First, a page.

American Kundiman reanimates a Filipino lyric form that helpfully glossed in an opening note as “a traditional Filipino song of unrequited love” that became a site of cultural resistance and transformation during 400 years of Spanish colonization and the ensuing American occupation. Rosal casts the kundiman as “coded desire, a manifest longing in song, a beloved poetic subversion” (xi) and frames this body of work as one that honors the kundiman’s spirit -- literally as well as figuratively opening up a circuit of inspiration. The middle section of the collection offers a cycle of poems with titles like “Kundiman in which a B-Boy Contemplates How Rome (Like Many Fallen Cities) Was Not Built in a Day” and “Kundiman Ending on a Theme from T La Rock” which praises
Your funk Your every-
day nasty Your very
revelry Your break-
neck scat the loot
you boost Your
rags Your seven-
slang Your hype
Your hips Your spit
Your sickest wit
and snip Your every
The hypnotic ebb and flow of Rosal’s words remakes the reader’s own relationship to language, conveying both the poet’s and the reader’s power in re-envisioning the world. This kundiman’s litany conjures the power of untamed tongues that know the pleasures of “The sweet/convections of soy sauce vinegar garlic” (“Instructions on the Painting of a Portrait of My Mother” 63) that relish the “consensus of sweat and blood/and bloom”(“The Blue Room,” 50) as well as the “rich/bitterness we’ve learned to live on for so long/we forgot how -- like brothers --/we put the first bite in one another’s mouth” (“About the White Boys Who Drive By a Second Time to Throw a Bucket of Water on Me,” 42).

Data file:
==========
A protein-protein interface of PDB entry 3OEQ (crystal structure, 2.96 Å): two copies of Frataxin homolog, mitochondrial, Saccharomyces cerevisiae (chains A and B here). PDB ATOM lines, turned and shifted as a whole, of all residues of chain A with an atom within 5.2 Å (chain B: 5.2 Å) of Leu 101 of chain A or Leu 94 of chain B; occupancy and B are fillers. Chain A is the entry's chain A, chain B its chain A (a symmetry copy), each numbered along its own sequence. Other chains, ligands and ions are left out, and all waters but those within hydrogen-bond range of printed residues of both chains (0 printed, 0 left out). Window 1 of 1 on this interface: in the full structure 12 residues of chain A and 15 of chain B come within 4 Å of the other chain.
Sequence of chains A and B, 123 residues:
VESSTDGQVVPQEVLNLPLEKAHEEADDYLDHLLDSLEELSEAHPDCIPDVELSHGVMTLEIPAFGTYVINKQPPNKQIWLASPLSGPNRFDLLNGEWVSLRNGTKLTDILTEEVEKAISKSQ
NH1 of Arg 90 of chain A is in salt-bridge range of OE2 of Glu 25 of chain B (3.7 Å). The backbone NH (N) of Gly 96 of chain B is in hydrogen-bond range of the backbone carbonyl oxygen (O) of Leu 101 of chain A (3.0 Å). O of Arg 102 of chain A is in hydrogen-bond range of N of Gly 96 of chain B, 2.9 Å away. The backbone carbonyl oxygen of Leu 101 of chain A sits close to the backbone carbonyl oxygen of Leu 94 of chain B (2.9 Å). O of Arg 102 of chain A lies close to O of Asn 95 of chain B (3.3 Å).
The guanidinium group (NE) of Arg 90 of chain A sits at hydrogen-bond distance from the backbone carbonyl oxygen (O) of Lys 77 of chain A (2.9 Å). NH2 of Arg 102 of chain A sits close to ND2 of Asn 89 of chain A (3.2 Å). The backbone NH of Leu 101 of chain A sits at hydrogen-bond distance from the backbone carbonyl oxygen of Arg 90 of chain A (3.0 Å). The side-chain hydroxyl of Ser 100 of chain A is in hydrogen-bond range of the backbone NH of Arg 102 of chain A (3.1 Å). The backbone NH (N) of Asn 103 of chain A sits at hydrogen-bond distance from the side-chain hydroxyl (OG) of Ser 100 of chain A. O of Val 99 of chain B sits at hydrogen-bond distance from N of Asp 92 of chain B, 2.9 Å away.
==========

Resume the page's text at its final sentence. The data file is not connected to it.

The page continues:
While not labeled a kundiman, Rosal’s “Ode to the Hooptie” is one of the collection’s finest refigurations of the form:
This is for those cars—early model
Part rust/part primer a patch
of clear coat still holding on
to the bumper—chugging mid-day
down I-95 packed to the rear
window: milk crates blankets books
Someone in there is determined
To move on… (52)
Rosal’s love songs to those outside the conveyances of upward mobility, his ability to convey the grace of characters cast as convicts and beasts, his celebrations of the mothers and lolas and lovers who hold the world in balance all establish him as a poet of extraordinary creativity, breadth, and force. On my shelves, Rosal’s books rub shoulders with collections by Al Robles and Muriel Rukeyser -- fit company indeed for a writer who is transforming the voice and verse of America.
Theresa M. Tensuan teaches contemporary American literature at Haverford College; she is currently at work on Breaking the Frame, a study of the figure of the misfit in autobiographical graphic narratives which will be published by the University of Mississippi Press.